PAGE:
The Nativity of the Lord – Proper III, Year B
24 & 25 December 2020
Hebrews 1:1-4, (5-12)
In the Gospel of Luke, on the first day of the week the women disciples, among them Mary Magdalene, Joanna, Mary the mother of James, go to the grave early to embalm the body of Jesus as a last sign of their love. They find the stone rolled away and the grave empty. They are greeted by messengers who not only state that Jesus rose from the dead but also remind them of Jesus’ own words about his impending death.
The first time the risen Jesus appears to anyone is on the road to Emmaus, where Jesus joins two disillusioned disciples, first on their journey, and then for their meal, which is when they recognize him in the breaking of the bread.
Luke reports one more appearance of the risen Lord before his ascension. Jesus comes into the midst of the disciples, brings his peace and the disciples respond with fear, thinking he may be a ghost. Jesus says to them, “Why are you frightened, and why do doubts arise in your hearts? Look at my hands and my feet; see that it is I myself. Touch me and see; for a ghost does not have flesh and bones as you see that I have.” (Luke 24:38-39) Then he tells them that he is hungry and he shares in their meal of broiled fish.
Flesh and bone, flesh and blood are expressions for being human, being real. Jesus is no ghost, he is flesh and bones, he is real.
Our reading for this morning is from the first chapter of the Gospel of John, parts of it we read last night. In verse 14 it says, “and the Word became flesh and lived among us, and we have seen his glory, the glory as of a father’s only son, full of grace and truth.”
It is the word flesh that caught my attention. It is a word we don’t use often. It describes those parts of the body that are muscles and fat. But at least to my ear it sounds a bit crass.
The German word is Fleisch, both are related to the old English flæsc, meaning flesh or meat.
The Greek word is σαρξ. Besides flesh, my Greek lexicon also suggests ‘that which is mortal.’
Or think of Chili Con Carne, chili with meat. Incarnation shares the same root. Good comes into the flesh.
When my my brother and I were growing up, it was important to our mother that we would read fairy tales. I remember the story of Little Red Riding Hood.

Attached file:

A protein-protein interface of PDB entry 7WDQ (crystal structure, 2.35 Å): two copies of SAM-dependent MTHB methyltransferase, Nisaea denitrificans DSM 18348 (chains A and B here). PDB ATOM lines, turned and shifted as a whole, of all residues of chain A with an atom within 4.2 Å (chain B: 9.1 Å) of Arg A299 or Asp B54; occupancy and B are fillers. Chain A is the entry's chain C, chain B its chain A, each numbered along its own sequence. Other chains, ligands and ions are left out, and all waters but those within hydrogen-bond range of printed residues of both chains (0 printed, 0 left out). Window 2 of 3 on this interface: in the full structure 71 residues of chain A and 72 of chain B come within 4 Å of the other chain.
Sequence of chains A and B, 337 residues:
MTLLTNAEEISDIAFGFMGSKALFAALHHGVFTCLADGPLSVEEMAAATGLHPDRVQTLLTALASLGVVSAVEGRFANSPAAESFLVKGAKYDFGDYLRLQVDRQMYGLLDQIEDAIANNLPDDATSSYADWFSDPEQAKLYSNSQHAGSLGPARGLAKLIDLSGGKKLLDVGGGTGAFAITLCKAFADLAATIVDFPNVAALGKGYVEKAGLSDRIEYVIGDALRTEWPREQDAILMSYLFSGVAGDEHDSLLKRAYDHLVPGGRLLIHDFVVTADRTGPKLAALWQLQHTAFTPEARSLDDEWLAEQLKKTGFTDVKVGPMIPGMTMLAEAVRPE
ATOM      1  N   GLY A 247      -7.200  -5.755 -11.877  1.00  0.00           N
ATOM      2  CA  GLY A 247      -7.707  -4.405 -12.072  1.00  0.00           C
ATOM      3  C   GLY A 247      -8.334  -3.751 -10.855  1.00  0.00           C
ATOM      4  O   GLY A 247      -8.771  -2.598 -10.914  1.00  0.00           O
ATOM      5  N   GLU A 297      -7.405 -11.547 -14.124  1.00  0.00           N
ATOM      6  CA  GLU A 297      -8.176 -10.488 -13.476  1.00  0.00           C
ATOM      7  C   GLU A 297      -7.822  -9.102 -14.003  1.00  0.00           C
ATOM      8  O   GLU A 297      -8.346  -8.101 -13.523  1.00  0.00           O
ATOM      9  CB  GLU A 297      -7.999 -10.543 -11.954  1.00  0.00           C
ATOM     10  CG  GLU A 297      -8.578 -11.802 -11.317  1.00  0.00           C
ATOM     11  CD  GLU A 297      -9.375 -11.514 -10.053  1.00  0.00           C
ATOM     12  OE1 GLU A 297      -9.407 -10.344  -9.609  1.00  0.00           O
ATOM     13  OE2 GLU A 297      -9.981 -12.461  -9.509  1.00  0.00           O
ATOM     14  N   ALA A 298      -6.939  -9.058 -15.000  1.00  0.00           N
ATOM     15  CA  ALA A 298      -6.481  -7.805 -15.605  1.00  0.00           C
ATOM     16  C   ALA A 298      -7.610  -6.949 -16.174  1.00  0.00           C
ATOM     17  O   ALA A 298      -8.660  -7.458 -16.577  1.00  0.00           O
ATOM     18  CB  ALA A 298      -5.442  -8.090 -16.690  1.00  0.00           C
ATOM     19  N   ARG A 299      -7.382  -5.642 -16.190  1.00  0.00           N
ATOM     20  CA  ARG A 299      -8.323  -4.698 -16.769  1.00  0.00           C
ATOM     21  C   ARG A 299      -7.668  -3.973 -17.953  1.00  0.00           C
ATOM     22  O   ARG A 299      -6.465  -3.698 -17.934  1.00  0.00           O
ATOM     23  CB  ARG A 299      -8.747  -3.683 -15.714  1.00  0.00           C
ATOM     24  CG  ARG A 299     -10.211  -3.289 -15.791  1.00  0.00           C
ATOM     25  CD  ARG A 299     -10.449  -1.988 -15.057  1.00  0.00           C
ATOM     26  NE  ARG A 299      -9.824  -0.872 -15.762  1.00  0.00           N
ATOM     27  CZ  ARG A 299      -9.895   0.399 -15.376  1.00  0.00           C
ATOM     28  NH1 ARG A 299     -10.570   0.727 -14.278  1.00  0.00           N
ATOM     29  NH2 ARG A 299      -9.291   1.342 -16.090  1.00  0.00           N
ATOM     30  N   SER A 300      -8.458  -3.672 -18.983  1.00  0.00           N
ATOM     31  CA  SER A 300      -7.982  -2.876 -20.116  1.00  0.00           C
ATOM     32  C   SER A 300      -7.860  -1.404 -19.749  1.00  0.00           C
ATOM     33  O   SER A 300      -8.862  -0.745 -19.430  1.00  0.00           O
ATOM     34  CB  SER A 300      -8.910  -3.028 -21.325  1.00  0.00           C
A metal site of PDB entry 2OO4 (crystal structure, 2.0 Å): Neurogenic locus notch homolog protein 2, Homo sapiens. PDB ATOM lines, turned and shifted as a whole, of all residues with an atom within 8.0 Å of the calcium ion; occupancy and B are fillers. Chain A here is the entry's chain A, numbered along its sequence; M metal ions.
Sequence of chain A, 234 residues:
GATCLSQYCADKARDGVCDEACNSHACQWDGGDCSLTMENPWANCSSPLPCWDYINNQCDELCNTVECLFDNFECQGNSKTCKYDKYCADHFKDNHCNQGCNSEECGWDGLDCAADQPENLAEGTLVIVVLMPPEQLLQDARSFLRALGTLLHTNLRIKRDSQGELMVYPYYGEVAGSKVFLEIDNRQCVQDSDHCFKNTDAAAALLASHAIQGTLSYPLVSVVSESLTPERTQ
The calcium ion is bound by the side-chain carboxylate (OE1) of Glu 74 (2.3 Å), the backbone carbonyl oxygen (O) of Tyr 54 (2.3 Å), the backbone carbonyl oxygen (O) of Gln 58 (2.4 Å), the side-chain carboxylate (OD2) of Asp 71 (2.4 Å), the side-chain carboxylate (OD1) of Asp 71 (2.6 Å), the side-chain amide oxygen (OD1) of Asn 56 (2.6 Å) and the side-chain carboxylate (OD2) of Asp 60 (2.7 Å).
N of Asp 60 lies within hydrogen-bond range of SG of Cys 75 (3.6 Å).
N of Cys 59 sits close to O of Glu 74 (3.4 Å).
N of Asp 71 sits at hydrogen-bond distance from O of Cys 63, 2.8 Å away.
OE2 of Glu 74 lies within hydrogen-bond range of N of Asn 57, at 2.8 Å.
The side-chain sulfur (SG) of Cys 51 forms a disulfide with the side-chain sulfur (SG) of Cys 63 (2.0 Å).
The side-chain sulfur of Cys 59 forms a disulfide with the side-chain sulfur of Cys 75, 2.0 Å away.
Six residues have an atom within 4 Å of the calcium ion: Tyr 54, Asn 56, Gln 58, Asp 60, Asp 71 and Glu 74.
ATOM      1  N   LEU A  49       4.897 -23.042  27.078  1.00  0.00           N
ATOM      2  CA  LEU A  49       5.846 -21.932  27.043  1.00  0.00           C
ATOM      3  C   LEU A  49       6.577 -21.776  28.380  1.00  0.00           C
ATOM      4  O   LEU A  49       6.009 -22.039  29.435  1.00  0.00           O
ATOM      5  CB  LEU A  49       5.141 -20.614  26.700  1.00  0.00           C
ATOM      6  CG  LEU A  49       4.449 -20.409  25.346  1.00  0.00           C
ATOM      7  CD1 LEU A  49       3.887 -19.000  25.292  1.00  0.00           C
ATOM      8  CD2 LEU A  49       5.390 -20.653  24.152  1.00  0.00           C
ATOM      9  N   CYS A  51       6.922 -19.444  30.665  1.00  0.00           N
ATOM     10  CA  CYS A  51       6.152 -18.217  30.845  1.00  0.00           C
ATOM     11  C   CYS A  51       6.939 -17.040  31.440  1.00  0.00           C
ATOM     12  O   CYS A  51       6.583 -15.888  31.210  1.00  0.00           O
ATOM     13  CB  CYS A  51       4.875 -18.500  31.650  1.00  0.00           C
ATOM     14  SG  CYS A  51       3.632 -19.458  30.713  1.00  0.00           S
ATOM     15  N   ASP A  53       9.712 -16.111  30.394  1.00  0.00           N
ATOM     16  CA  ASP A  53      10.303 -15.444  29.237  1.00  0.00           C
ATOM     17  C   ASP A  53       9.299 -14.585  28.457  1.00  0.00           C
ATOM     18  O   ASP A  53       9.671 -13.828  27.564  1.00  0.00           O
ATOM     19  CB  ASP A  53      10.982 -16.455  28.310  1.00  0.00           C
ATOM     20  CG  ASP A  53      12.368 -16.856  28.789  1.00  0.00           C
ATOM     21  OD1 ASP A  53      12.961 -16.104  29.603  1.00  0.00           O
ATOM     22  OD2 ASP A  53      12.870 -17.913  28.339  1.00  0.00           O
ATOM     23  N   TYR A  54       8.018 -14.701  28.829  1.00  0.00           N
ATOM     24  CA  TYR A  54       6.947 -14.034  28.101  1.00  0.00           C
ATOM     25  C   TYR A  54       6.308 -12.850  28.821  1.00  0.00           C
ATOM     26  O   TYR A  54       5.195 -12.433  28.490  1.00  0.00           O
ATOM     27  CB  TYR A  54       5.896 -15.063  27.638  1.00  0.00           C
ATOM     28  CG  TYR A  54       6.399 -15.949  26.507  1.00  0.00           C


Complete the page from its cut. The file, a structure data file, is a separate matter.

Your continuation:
Coming to her grandmother’s house she finds the wolf disguised as her grandmother and wonders about the strange appearance.
“Oh! grandmother,” she says, “what big ears you have!”
“The better to hear you with, my child,” is the reply.
And it continues with big eyes and large hands, until,
“Oh! but, grandmother, what a terrible big mouth you have!”
“The better to eat you with!”
Other than the gruesomeness of the story, what strikes me in this little dialogue is the relationship between appearance and function. The wolf has a terribly big mouth the better to eat us with.
The wolf, of course, is strong.
But God comes as a vulnerable human being and his very vulnerability is the point.
I have been reading Christmas poems. They do not speak of a baby that does not cry, but speak of blood and the dirt floor of the stable, and the Roman occupation as the first sensations of the Christ-child when he was born.
A couple of them we read last night. Do you remember the line,
until the next enormity –
the Mighty One, after submission
to a woman’s pains,
helpless on a barn’s bare floor,
first tasting bitter earth.1
Or listen to this one. It is called,
A Blessing for the New Baby by Luci Shaw
Lightly as a falling star, immense, may you
drop into the body of the pure young girl like a seed
into its furrow, entering your narrow home under the shadow
of Gabriel’s feathers. May your flesh shape itself within her,
swelling her with shame and glory. May her belly grow
round as a small planet, a bowl of golden fruit.
When you suck in your first breath, and your loud cries
echo through the cave (Blessings on you, little howler!),
may Mary adorn you with tears and caresses like ribbons,
her face glowing, a moon among stars. At her breasts
may you drink the milk of mortality that transforms you,
even more, into one of your own creatures.
And now, as the night of this world folds you in
its brutal frost (the barnyard smell strong as sin),
and as Joseph, weary with unwelcome and relief, his hands
bloody from your birth, spreads his thin cloak
around you both, we doubly bless you, Baby,
as you are acquainted, for the first time, with our grief.2
The Nicene Creed which we pray on high holidays and in the Season of Easter affirms Jesus’ divinity, “eternally begotten of the Father,
God from God, Light from Light,
… of one Being with the Father;
through him all things were made,”
and it affirms Jesus’ humanity,
“was incarnate of the Holy Spirit and the virgin Mary
and became truly human.
… he suffered death and was buried.”
The Apostles’ Creed says the same but without poetry,
“conceived by the Holy Spirit,
born of the virgin Mary… suffered, was crucified, died.”
Only God can save us and only flesh and bones can die. And so the eternal Word through whom all things were made became flesh to bear our suffering and to redeem us from sin and death.
Flesh is fragile and vulnerable and creaturely. Luci Shaw writes,
“At her breasts
may you drink the milk of mortality that transforms you,
even more, into one of your own creatures.”
That is the miracle of Christmas.
Of course, every baby is a miracle, all life is a miracle, but the miracle of Christmas is the embodiment of love in vulnerability, so that Jesus could die and rise, and the world with him.
1Luci Shaw, Accompanied by Angels – Poems of the Incarnation, 2006 Grand Rapids, MI: W.B. Eerdman’s, page 26
2ibid. Page 22